The Sisyphean Task of Designing a Faster and Better Boarding Process

Passengers preparing to board United Airlines' final Boeing 747 flight.

By Paul Riegler on 28 November 2017
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The holy grail for airlines is to speed up boarding. Unlike deplaning, which tends to be fairly orderly albeit slow, boarding is an intrinsically slow process, somewhat akin to herding cats. With people traveling together who cannot be separated for even several moments, language barriers, people running late, people focusing on their mobile devices instead of getting seated, much about the boarding process will never change. In addition, for some unknown reason, some people seem to forget what they learnt in Sesame Street, namely how to count, and have difficulty understanding that row 22 isn’t immediately behind row 3.

As a result, airlines are continually experimenting with new boarding ideas and this is the reason behind the fact that multiple airlines have announced new boarding processes in recent months.

Most are variations on the back-to-front model, while some use outside-in. Airlines board passengers in first- and business-class cabins first, typically with or followed by those with elite status. This crowds the aisles and slows down the process because, except for some of the largest airliners, most airplanes are boarded through the forward door and coach passengers have to traipse through those cabins to get where they are going.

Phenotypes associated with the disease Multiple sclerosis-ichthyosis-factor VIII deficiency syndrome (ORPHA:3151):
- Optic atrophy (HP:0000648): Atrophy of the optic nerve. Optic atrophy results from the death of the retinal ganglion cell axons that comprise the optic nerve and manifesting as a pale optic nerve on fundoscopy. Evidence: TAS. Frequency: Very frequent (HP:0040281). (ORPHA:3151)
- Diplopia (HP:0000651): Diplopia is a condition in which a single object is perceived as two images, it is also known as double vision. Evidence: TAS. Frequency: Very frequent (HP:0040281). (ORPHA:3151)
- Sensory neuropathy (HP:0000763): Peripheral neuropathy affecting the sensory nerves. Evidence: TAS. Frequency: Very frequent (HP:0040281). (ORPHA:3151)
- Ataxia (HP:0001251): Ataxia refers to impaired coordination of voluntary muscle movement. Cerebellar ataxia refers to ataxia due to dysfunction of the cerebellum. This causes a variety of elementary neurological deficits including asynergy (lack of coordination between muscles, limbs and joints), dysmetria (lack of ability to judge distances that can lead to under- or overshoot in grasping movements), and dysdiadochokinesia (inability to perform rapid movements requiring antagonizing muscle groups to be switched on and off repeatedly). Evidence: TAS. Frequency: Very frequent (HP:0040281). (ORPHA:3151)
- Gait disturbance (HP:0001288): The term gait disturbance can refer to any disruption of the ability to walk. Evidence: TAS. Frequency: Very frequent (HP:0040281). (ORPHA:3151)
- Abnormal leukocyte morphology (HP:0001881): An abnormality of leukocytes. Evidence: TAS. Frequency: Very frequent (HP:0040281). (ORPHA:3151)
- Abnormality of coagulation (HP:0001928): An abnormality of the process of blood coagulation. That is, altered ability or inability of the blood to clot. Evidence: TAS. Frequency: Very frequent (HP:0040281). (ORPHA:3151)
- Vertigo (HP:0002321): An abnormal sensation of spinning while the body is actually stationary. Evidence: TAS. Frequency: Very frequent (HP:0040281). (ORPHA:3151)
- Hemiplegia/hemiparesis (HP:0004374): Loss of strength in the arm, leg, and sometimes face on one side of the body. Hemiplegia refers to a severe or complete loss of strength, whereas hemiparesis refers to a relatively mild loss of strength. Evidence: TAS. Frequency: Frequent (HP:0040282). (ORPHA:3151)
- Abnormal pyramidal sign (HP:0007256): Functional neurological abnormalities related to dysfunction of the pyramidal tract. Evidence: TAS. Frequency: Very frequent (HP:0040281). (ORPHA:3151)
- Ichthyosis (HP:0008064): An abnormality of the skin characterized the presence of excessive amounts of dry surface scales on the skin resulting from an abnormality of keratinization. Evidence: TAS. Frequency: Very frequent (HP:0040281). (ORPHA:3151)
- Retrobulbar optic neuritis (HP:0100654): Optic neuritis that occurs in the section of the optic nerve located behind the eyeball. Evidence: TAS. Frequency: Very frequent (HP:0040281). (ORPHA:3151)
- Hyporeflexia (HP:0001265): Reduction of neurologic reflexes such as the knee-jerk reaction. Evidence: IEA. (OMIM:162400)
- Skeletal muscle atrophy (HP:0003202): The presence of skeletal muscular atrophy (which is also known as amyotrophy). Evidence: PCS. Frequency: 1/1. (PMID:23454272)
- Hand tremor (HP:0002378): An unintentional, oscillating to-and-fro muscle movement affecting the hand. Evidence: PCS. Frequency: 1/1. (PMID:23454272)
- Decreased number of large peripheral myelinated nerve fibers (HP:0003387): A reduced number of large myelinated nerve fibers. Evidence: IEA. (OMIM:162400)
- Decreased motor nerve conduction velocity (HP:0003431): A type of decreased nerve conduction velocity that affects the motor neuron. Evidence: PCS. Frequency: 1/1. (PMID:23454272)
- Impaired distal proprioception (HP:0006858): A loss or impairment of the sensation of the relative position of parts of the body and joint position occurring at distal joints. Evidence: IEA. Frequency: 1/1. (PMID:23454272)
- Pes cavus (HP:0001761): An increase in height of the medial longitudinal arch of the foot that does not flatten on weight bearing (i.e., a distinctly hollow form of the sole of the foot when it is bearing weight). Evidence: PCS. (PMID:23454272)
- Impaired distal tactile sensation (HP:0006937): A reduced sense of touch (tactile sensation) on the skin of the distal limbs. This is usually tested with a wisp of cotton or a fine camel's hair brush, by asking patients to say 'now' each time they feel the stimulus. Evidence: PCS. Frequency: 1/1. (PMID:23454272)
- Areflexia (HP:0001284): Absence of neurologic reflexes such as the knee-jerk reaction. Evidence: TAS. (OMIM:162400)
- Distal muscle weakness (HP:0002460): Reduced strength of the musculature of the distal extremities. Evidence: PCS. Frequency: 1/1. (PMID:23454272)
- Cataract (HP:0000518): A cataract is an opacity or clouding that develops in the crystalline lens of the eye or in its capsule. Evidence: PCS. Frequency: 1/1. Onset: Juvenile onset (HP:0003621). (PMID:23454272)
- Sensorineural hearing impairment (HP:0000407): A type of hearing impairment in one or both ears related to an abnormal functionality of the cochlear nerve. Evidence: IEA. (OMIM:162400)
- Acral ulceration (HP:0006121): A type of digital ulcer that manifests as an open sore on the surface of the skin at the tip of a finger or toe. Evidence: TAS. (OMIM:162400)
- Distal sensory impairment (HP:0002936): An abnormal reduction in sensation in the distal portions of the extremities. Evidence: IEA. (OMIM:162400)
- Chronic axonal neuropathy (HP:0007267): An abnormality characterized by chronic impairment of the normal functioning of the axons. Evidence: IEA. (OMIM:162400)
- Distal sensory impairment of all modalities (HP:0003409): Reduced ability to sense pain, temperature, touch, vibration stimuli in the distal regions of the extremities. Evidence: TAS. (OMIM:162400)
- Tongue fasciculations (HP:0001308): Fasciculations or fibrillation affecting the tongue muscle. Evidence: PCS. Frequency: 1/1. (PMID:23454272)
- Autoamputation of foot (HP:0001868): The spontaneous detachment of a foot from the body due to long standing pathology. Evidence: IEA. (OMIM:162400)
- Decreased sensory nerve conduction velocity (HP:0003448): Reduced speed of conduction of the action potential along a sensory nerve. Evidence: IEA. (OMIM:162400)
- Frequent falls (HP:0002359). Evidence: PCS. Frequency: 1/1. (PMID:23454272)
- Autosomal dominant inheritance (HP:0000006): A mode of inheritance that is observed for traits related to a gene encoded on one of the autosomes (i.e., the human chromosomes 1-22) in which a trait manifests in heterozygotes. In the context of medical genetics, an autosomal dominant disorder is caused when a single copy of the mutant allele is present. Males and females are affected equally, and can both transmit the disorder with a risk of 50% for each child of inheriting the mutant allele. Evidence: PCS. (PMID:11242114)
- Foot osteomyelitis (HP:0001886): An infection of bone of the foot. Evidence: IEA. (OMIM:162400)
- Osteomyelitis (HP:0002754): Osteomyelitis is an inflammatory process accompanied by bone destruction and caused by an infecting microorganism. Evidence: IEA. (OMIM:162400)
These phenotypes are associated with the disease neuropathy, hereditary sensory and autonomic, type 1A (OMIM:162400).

Currently, airlines use a variety of boarding procedures including back-to-front by row, outside-in (window seat, middle, then aisle), block boarding (outside-in within a zone starting from back to front), reverse pyramid (back-to-front combined with outside-in), as well as several other methods including random.

Typical considerations in minimizing boarding time include whether passengers have to wait an inordinate amount of time in the jet bridge or to pass other passengers in the aisle, whether passengers have to cross over those who are already seated in middle and aisle seats, and the time it takes to stow luggage in the overhead bins and take a seat.

Next month, British Airways will implement a new boarding process, its second in two years. It plans to board passengers by zone although all coach passengers will board in either one or two of the last zones, depending on whether it is for a short-haul or long-haul flight.

Last month, JetBlue Airways announced a new boarding process. After passengers in the Mint premium cabin and those with elite status board, passengers with window seats in the back half of the plane will be the first to board. After that will follow passengers in middle seats in the back and front window seats. Then will come those with aisle seats in the back and middle seats up front, while the final group will be for passengers with aisle seats in the forward part of the cabin.

Click here to continue to Page 2New Boarding Processes at American and Delta

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